According to Quantcast, Yelp is the tenth most popular website on desktop and the second most popular website on mobile in the United States. With so many sites out there, why is Yelp so special?
My theory involves Yelp’s use of identity. Identity is central to the human experience. One of the first things we learn is how to say our names, “I am Eisaiah. I am Susie. I am Peter.”
Yelp’s users call themselves as “Yelpers.” Top users are called “Yelp Elites.” Businesses identify themselves with stickers that say, “People love us on Yelp.” In the video above, there are 41 pieces of my identity attached to my Yelp profile.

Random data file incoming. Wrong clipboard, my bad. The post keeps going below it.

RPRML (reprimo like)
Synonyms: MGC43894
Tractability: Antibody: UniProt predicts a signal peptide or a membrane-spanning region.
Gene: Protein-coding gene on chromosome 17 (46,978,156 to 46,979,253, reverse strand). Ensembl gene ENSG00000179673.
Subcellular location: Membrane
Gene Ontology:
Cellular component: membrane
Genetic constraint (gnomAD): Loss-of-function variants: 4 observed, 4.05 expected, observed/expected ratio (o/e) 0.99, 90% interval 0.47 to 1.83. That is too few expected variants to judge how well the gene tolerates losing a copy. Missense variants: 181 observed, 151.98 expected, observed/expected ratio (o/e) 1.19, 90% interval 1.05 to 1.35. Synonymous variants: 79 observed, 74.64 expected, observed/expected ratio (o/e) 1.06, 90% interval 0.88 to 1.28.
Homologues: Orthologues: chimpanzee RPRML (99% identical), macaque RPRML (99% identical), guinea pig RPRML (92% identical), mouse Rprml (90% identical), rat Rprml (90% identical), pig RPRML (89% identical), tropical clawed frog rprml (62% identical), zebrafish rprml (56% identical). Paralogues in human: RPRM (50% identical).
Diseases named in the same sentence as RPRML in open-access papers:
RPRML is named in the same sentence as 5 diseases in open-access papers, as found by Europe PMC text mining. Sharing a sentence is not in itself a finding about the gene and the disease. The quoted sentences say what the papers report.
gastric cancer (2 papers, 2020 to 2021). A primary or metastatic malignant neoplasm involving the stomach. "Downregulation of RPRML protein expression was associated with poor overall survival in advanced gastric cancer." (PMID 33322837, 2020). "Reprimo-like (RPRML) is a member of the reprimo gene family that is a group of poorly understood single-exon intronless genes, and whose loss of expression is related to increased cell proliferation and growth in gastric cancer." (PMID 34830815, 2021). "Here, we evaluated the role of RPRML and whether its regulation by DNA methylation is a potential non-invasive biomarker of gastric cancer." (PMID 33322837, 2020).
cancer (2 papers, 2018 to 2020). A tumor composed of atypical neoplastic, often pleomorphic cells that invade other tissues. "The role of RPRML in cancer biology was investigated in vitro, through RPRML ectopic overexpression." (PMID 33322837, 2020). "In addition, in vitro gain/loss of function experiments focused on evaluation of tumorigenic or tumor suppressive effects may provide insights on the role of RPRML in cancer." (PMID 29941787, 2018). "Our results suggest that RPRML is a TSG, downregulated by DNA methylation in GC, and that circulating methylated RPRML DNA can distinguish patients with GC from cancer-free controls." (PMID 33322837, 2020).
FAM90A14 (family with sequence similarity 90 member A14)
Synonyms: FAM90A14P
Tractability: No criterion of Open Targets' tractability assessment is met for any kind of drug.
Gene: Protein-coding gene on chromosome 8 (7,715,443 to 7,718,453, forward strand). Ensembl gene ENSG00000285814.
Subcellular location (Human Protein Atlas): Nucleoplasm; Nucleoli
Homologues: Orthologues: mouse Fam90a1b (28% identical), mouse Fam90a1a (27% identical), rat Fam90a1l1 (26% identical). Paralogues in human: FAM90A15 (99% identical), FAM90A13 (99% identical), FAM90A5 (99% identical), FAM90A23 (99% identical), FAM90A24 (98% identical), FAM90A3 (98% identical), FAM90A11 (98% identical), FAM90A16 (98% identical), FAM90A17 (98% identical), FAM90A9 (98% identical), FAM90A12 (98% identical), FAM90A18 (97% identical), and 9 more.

As far as I know, Yelp leads the internet yellow pages industry when it comes to infusing its identity into users’ identities. Being a Yelper is a badge of honor. Yelping a business has become synonymous for finding a business and interacting with its reviews.
How do we know that converting users into Yelpers drives results? Look at what happens on slides 11 and 24 of this Q2 2016 investor update. In cities where the company hires a “community manager” to deepen relationships with Yelpers, quantifiably more reviews are generated. Reviews, in turn, drive web traffic to Yelp.com.
The more traffic Yelp gets, the more revenue it makes and the more Yelpers it converts. The momentum fuels itself, which is – in my opinion – why Yelp is one of the most popular websites in the United States.